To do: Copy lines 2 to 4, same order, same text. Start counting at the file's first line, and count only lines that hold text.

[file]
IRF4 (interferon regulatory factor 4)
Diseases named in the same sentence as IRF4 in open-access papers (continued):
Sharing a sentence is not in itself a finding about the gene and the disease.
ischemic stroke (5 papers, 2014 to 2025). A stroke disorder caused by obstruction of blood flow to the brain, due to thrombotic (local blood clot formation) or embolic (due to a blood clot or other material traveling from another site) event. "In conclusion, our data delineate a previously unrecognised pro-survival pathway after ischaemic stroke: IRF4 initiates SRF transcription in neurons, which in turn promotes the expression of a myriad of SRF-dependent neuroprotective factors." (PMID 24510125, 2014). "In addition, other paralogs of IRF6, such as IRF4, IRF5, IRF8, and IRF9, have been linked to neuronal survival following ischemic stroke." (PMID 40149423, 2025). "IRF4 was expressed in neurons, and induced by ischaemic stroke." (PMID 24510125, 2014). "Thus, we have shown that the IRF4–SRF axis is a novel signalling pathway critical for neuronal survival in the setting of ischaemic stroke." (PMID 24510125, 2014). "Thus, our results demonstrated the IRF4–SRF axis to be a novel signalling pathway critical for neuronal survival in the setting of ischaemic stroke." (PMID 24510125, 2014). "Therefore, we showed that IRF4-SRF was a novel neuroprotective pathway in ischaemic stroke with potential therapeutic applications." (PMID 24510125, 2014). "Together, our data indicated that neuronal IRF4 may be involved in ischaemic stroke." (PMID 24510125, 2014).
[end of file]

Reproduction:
Diseases named in the same sentence as IRF4 in open-access papers (continued):
Sharing a sentence is not in itself a finding about the gene and the disease.
ischemic stroke (5 papers, 2014 to 2025). A stroke disorder caused by obstruction of blood flow to the brain, due to thrombotic (local blood clot formation) or embolic (due to a blood clot or other material traveling from another site) event. "In conclusion, our data delineate a previously unrecognised pro-survival pathway after ischaemic stroke: IRF4 initiates SRF transcription in neurons, which in turn promotes the expression of a myriad of SRF-dependent neuroprotective factors." (PMID 24510125, 2014). "In addition, other paralogs of IRF6, such as IRF4, IRF5, IRF8, and IRF9, have been linked to neuronal survival following ischemic stroke." (PMID 40149423, 2025). "IRF4 was expressed in neurons, and induced by ischaemic stroke." (PMID 24510125, 2014). "Thus, we have shown that the IRF4–SRF axis is a novel signalling pathway critical for neuronal survival in the setting of ischaemic stroke." (PMID 24510125, 2014). "Thus, our results demonstrated the IRF4–SRF axis to be a novel signalling pathway critical for neuronal survival in the setting of ischaemic stroke." (PMID 24510125, 2014). "Therefore, we showed that IRF4-SRF was a novel neuroprotective pathway in ischaemic stroke with potential therapeutic applications." (PMID 24510125, 2014). "Together, our data indicated that neuronal IRF4 may be involved in ischaemic stroke." (PMID 24510125, 2014).